Sam Bush is a mandolin master whose unbridled spirit helped to create the progressive acoustic music that is often referred to as “Newgrass.” In 1971, he formed the influential band New Grass Revival, and since then he has worked with notables including Garth Brooks, Emmylou Harris, Alison Krauss, Lyle Lovett, Bill Monroe, Dolly Parton, Taylor Swift, and many others. Today, he leads the Sam Bush Band and records much-lauded solo albums. In this two-episode edition of Voices in the Hall, he talks about the places he’s been, the legends he’s known, and the lessons he’s learned.
Peter on Episode 17: Sam Bush – Part 1
Sam Bush is a baseball guy.
Well, he’s known as a music guy. But he’s a baseball fanatic who practices mandolin at home while watching St. Louis Cardinals games with the sound off, providing spectacular soundtracks that we’ll never hear unless we creep near the window of the Nashville home he shares with his wife, Lynn. (Ed. note: Trespassing is against the law.)
In baseball, there’s a statistic called WAR, which sounds violent but actually stands for “Wins Above Replacement.” It’s a measure of how many wins a particular player is worth versus an average-skilled replacement player at his same position. Babe Ruth is the all-time major league leader in WAR, worthy of 184 career wins for his team (Red Sox first, then Yankees) above a reasonably talented substitute.
No statistic has yet been established for SAR, which sounds silly but ostensibly (to be clear, I’m making this up on the spot) stands for “Smiles Above Replacement.” That would be a measure of how many smiles a particular person inspires, versus an average-tempered replacement person. Once the number-crunchers get to SAR, I’m betting that Sam Bush tops the all-time list, just above Redd Foxx and Soupy Sales.
You can’t be sad around Sam, unless laughter saddens you. (Ed. note: if laughter saddens you, you have some serious problems to work through.) He’s the golden retriever puppy of musical geniuses. His engagement is full and present and enthusiastic, whether onstage or at a party or composing instant mandolin symphonies to Cardinals games. He’s the embodiment of Country Music Hall of Fame member Cowboy Jack Clement’s mandate: “We’re in the fun business . . . if we’re not having fun, we’re not doing our job.”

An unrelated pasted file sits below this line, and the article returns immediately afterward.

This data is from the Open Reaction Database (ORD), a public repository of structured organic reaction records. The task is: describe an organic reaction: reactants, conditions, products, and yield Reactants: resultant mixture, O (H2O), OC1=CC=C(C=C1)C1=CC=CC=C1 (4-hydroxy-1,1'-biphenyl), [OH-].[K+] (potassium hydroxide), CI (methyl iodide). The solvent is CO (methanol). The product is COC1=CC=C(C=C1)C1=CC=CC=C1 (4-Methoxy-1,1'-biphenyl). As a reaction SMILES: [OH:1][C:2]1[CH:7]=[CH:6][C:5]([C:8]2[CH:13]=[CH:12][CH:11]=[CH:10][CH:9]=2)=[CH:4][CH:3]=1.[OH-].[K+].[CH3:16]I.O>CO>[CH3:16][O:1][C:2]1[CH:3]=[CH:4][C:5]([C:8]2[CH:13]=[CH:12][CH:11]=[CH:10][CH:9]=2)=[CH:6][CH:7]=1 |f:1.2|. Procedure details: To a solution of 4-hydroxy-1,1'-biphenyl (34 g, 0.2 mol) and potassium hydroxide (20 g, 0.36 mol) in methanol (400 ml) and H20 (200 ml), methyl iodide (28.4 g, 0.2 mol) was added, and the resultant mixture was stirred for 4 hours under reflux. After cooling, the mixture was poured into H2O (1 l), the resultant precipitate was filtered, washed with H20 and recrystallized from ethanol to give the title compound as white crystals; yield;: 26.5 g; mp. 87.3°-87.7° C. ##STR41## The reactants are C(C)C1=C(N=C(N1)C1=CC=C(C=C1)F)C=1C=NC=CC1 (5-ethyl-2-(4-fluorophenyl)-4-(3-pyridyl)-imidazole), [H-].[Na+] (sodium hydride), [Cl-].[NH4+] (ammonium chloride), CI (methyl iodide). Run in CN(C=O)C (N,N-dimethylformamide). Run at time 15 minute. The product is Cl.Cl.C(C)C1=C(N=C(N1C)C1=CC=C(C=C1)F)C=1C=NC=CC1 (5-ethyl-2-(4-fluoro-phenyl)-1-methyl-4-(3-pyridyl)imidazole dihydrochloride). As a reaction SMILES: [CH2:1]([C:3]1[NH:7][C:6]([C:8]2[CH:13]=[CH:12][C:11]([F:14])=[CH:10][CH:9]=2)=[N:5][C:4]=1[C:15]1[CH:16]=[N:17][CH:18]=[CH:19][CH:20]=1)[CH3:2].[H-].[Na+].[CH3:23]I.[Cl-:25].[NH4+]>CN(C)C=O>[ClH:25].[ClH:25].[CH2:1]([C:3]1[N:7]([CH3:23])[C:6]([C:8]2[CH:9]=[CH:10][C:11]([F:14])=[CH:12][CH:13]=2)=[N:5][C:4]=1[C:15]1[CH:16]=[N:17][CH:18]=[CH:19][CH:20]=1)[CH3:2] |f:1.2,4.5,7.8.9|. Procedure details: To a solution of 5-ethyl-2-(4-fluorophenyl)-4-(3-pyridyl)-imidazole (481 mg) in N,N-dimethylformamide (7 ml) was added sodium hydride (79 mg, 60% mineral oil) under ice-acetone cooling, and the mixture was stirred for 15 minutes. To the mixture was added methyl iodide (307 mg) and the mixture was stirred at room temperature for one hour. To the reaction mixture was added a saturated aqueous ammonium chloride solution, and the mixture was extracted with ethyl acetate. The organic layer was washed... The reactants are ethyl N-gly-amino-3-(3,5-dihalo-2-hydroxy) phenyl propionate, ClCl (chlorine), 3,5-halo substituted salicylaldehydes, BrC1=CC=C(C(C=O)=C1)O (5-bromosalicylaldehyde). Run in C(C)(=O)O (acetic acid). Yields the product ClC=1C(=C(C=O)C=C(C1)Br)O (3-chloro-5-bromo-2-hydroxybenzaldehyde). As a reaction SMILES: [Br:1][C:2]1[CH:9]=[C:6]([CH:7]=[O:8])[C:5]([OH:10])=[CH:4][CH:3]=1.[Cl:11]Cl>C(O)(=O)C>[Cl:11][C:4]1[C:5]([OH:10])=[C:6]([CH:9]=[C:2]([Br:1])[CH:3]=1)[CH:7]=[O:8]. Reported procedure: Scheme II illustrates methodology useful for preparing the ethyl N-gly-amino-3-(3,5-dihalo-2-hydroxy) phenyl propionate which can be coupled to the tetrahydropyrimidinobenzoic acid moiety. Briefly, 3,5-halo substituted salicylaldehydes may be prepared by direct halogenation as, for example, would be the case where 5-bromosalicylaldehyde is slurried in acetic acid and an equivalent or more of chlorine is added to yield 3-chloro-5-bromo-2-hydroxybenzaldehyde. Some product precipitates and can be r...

Of course, none of this is what makes Sam Bush important. It’s just what makes Sam Bush a wonderful person to know. I hope this episode of Voices in the Hall allows those who know him to know him better, and affords an introduction to the unfamiliar. Sam lives an incredible musical life. He uncovers possibilities and discovers trails to blaze. He teaches lessons to legends and inspires acolytes at every turn.
A couple of days after recording Voices in the Hall, Sam received a Doctorate of Fine Arts from Western Kentucky University. Then he had laparoscopic surgery, which is something none of us want to have, especially as an emergency surprise. He made it through all that, the same way he has made it through multiple cancer bouts and a bunch of touring troubles. He made it through the same way he’s made it through some troublesome Cardinals seasons.
Anyway, he made it through, with good humor and admirable humanity and an SAR calculation that amazes and astounds.
Please enjoy these episodes of Voices in the Hall, with the one and only Sam Bush.
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